Three Things We've Learned

We love downtown Seattle and we wanted to live peacefully and enjoy the close proximity of all of the activities, entertainment venues, and dining opportunities that downtown offers. And we were doing just that until, as they say, “all hell broke loose”.

Our first reaction when New York developer Douglaston announced a 500’ residential tower, as tall as the Space Needle, right across our 16’ alley was: “That’s not possible. Is there no fairness and justice? We live in Belltown where there is an 80’ tower spacing requirement.”  Then we learned, much to our surprise and disappointment, that we were part of only 2-1/2 blocks in Belltown zoned DOC2 with no tower separation requirement. Right across Virginia St. from us there is 80’ tower spacing.

There is also a second 500’ residential tower proposal on the opposite end of the same ½ block.  These buildings, as presently proposed, will severely degrade our livability by depriving us of air, light, privacy and safety.  There are no open spaces in these proposals and the transportation plan for our 19th Century alley simply will not work.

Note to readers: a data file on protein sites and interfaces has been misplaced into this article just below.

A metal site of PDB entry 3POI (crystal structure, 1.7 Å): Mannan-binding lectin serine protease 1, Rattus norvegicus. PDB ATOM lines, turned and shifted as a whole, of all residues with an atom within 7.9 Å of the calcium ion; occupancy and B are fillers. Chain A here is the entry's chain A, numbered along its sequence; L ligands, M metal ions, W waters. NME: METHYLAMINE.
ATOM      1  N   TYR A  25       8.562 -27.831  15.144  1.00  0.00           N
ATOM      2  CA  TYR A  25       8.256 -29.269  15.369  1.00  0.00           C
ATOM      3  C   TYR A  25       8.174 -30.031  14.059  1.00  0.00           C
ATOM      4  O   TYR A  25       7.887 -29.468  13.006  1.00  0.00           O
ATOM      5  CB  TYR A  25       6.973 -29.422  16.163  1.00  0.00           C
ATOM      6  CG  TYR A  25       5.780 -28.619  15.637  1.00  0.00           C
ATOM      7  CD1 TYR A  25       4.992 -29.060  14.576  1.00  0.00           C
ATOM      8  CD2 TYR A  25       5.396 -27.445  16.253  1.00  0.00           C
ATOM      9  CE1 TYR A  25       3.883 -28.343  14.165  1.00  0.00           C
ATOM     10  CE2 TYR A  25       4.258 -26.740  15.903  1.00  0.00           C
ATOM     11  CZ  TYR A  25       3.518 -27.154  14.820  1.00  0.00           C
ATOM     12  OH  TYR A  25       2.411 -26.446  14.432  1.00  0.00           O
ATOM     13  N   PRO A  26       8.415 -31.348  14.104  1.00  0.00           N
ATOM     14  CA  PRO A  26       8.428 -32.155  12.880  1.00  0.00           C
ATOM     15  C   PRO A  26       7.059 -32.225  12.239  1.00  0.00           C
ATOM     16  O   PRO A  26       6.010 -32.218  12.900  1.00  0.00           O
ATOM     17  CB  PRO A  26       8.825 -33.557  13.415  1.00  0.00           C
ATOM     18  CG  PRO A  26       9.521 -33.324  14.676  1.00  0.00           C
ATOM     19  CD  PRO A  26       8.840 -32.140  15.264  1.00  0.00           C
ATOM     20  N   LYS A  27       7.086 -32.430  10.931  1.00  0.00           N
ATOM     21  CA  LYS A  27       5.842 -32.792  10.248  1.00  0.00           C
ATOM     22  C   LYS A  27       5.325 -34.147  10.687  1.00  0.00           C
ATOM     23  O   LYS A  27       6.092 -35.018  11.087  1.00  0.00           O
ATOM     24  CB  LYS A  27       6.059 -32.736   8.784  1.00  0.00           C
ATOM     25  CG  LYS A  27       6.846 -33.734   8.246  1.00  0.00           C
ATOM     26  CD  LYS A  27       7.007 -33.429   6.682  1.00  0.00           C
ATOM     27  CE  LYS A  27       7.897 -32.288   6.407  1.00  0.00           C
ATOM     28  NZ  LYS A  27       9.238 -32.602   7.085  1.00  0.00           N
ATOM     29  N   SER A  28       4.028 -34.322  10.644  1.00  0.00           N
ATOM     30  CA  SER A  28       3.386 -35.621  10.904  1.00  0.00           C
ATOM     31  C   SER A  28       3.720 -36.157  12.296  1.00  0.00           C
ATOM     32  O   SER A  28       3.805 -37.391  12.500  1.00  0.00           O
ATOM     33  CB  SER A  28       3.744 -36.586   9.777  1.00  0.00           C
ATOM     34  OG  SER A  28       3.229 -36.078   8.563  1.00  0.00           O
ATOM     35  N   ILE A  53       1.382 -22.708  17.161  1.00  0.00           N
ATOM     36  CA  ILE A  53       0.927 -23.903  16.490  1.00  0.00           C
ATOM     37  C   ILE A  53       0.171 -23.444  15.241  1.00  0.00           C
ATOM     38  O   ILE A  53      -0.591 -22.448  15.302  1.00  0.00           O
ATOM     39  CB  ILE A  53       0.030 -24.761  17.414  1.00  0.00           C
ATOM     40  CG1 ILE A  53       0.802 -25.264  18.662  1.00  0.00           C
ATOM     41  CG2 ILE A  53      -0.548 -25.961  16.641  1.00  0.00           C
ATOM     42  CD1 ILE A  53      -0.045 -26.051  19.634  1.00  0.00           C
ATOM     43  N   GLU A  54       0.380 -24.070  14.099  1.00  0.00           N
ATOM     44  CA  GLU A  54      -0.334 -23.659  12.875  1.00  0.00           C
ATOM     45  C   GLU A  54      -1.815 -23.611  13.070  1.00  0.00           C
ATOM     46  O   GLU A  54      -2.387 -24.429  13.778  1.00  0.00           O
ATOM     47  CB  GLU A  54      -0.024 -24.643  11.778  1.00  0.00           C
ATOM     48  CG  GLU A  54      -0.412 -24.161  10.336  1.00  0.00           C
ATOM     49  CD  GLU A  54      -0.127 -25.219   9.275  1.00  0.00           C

Now that we are fourteen months down the road from this disappointing discovery, and after much study and thought, there are three lessons we have learned:

1.     Seattle’s downtown land-use code is flawed and needs a major fix.

2.     This is a “global, not local” issue. Other downtown condo residents have reached out to us expressing similar concerns about the future of downtown livability and joined in this effort for reform.

3.     Alley problems are universal downtown and are in desperate need of new standards.

Out of every disappointment comes an opportunity…and the Mayor’s HALA proposal offers a window of opportunity to fix land-use code flaws, bring our alleys into the 21st Century, and raise the much-needed funds for Affordable Housing at the same time. As Joel Connelly so eloquently stated in the Seattle PI online on February 13, 2016, “The Murray solution is to appoint a task force, load it down with people who normally don’t get along, and hammer on it to work out an answer at least barely acceptable to all.”

Mr. Mayor: We are waiting for an invitation to sit at the table and work out an answer that is acceptable to all.